Beethoven’s Third Symphony, many say, was the point where Beethoven came into his own and broke away from the traditions of the past. It defines the transition from the early to middle period of his creative output and was the longest and most complex symphony ever composed at the time. Beethoven famously scratched out his dedication of the symphony to Napoleon after he crowned himself Emperor of France, and instead rededicated it to the true heroes of Europe—an unheard-of social commentary in a musical work.

 

Hector Berlioz — Symphony Fantastique, Op. 14

When Beethoven died in 1827, the musical world was at a loss for an answer to the question of what would come next for Western music and the symphony. Beethoven had only premiered his game-changing Ninth Symphony in 1827, and composers in 1830 were struggling to live in his shadow. Berlioz’s Symphony Fantastique was totally off the wall for its time. A hugely expanded orchestra with never-before-seen instruments and two sets of timpani, along with the codification of programmatic musical elements in symphonic form, meant that Fantastique was to forever serve as a marker for the evolution of music.

 

Richard Wagner — Act III, Scene III of “Die Walküre” from The Ring

Wagner wasn’t a great guy, and indeed his politics and morals were ugly by the standards of today, as well as of the time he was writing in. However, his music was undeniably groundbreaking, and his Ring cycle, featuring very long operas that tell an epic story, paved the way for not only how we experience opera and classical music, but how we consume entertainment. He wrote the libretto as well as the music, and laid the foundation for Lord of the Rings, Star Wars, Harry Potter, and almost every modern movie that tells a hero’s tale.

 

Igor Stravinsky — “The glorification of the chosen one” from The Rite of Spring

In many ways, having a riot break out at the premiere of your work is a composer’s dream. It means you moved folks in such a profound and strong way that they responded in the strongest way they could. This ballet score changed so much about how music is written, and liberated rhythm from the bar line.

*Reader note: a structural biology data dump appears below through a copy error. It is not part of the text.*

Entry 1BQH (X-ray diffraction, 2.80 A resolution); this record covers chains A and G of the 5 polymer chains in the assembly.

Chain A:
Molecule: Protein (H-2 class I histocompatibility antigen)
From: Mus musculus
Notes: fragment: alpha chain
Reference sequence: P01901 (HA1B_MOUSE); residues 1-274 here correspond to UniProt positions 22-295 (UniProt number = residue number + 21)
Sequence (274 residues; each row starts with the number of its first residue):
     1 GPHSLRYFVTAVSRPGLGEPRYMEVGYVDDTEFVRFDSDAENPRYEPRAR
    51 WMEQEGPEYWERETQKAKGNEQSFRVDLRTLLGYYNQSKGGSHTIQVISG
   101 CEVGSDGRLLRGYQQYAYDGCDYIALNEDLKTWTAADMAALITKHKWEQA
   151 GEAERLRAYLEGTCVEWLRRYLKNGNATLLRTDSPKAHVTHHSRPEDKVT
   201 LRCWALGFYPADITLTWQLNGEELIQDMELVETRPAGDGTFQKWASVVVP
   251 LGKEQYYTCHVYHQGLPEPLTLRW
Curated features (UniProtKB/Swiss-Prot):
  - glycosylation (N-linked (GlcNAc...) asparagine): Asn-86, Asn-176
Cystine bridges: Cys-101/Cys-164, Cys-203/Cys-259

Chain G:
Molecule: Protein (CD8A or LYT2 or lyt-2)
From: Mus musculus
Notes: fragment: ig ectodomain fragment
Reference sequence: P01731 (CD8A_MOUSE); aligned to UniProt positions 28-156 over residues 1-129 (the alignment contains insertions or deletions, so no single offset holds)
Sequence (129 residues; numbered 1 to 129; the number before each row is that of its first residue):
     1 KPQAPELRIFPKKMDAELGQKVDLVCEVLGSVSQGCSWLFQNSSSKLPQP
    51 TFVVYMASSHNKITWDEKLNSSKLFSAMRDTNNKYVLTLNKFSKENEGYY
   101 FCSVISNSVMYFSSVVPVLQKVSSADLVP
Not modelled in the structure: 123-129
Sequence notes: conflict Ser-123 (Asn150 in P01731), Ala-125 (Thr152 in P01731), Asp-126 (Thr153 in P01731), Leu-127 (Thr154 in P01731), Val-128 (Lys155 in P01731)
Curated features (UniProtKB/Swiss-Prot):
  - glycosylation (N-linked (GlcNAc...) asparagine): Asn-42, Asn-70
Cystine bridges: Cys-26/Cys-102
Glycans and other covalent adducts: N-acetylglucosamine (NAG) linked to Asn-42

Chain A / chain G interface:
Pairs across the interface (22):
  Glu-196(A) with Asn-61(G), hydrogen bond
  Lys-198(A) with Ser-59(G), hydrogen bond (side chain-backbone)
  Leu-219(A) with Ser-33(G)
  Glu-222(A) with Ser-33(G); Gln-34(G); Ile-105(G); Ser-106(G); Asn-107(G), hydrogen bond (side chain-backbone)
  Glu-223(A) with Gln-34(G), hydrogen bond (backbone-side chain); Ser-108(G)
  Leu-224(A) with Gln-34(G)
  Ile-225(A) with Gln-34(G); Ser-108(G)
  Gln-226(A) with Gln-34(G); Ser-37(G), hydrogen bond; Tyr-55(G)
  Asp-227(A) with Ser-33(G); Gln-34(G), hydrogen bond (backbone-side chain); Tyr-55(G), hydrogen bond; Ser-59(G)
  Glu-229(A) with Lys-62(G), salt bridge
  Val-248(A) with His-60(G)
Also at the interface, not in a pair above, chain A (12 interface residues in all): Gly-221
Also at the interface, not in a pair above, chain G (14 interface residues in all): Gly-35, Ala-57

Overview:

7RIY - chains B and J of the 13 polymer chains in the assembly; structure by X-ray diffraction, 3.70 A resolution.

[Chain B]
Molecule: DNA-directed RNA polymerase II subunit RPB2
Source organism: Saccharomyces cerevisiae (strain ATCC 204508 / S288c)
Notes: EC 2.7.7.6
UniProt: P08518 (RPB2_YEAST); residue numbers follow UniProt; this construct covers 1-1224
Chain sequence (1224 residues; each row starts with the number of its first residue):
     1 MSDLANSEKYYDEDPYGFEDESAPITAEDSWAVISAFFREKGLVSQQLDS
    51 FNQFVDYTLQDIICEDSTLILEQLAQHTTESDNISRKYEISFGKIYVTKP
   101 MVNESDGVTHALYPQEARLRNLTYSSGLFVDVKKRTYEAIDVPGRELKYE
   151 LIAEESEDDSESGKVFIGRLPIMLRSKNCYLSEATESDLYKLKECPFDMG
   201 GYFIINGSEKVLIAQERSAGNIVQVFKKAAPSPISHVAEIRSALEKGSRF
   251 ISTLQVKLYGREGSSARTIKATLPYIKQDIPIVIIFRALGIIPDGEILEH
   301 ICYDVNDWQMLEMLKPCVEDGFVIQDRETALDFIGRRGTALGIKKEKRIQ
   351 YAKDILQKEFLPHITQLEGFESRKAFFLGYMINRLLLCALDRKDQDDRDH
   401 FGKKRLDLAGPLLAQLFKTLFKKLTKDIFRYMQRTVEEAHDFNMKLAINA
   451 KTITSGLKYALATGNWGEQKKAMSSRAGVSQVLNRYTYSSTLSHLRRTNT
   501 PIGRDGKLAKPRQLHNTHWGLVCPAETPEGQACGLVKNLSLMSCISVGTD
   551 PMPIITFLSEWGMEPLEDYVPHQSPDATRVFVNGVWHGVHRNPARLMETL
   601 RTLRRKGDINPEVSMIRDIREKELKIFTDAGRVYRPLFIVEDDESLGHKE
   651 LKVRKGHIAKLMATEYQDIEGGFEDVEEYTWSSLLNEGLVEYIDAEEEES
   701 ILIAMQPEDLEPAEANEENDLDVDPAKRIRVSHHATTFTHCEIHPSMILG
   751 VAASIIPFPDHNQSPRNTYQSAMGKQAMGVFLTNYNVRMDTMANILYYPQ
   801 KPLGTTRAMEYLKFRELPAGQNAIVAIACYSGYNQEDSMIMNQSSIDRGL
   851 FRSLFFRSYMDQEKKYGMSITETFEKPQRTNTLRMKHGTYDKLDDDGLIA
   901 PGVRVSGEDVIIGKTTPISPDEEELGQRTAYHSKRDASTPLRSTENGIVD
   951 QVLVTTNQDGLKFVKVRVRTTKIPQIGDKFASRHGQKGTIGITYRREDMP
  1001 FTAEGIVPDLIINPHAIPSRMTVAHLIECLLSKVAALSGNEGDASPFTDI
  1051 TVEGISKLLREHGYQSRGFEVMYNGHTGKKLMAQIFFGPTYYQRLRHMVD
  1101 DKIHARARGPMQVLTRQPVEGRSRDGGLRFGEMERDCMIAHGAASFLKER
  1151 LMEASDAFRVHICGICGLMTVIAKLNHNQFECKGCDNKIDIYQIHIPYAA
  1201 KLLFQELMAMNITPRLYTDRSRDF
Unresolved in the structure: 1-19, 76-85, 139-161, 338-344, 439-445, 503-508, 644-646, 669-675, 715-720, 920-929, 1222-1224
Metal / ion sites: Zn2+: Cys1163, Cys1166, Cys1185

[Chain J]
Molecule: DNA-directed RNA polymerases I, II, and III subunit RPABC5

George Gershwin — “Rhapsody in Blue”

The invention and development of jazz introduced the possibility of cross-genre composition in ways that had not even been attempted. “Rhapsody in Blue,” while not the first instance of jazz making an appearance in an orchestra in the 1920’s, certainly was one of the most influential, and remains so even today.

 

Duke Ellington — “Tell Me It’s the Truth”

The big band era, at least as popular mainstream entertainment, was essentially over by the end of WWII. However, this opened the door for large ensemble jazz to be developed as concert music meant for listening, and not just background music for dances. Near the end of his career, Ellington wrote a concert of sacred music, intended for listeners of all religions, and considered it one of the most important works he ever completed. His sacred music cemented jazz as a genre of serious, concert music.

 

Elvis — “Can’t Help Falling in Love”

Need I say more about Elvis? Elvis in many ways resurrected the renaissance tradition of the troubadour— the singer-songwriter who performed at popular events and festivals. He was a cultural sensation and helped to pave the way for the huge popular music stars we enjoy today in stadiums around the world.

 

The Beatles — “Come Together”

It is difficult to find a more iconic or more recognizable group, not only in music, but in history. As the Beatles progressed musically, their cultural status allowed them to expand their listeners’ tastes and introduce them to compositional techniques that were completely novel in rock music.

 

Miles Davis — “So What”

Miles Davis was his own person and his own artist. He didn’t let anyone tell him what to do or how to play. While this may have hindered him in his early career, he forged a sound that was innovative and even shocking for the time. He is considered one of the greatest jazz musicians to ever live, and his album Kind of Blue remains the top selling jazz album of all time. “So What,” an iconic track from that album, is notable for its use of modal modulation and progression to advance the composition, rather than traditional ii-V-I harmony.

 

John Coltrane — “Giant Steps”

Just like Miles, Coltrane was a legend both musically and as a person. Nobody could ever accuse him of being unoriginal. His mastery of the saxophone was and remains unparalleled, even with all the innovations in instrumental technique, the improvement of the instrument mechanically, and an influx of young jazz musicians whose sole purpose is to learn Coltrane solos. Beyond his saxophone skills, he was also a devout student of harmony. “Giant Steps” shocked the jazz world for its bold harmonic changes, utilizing the entire circle of fifths in a relatively short melody—along with a famous, blazing fast solo from Coltrane himself, handling incredibly difficult chord changes.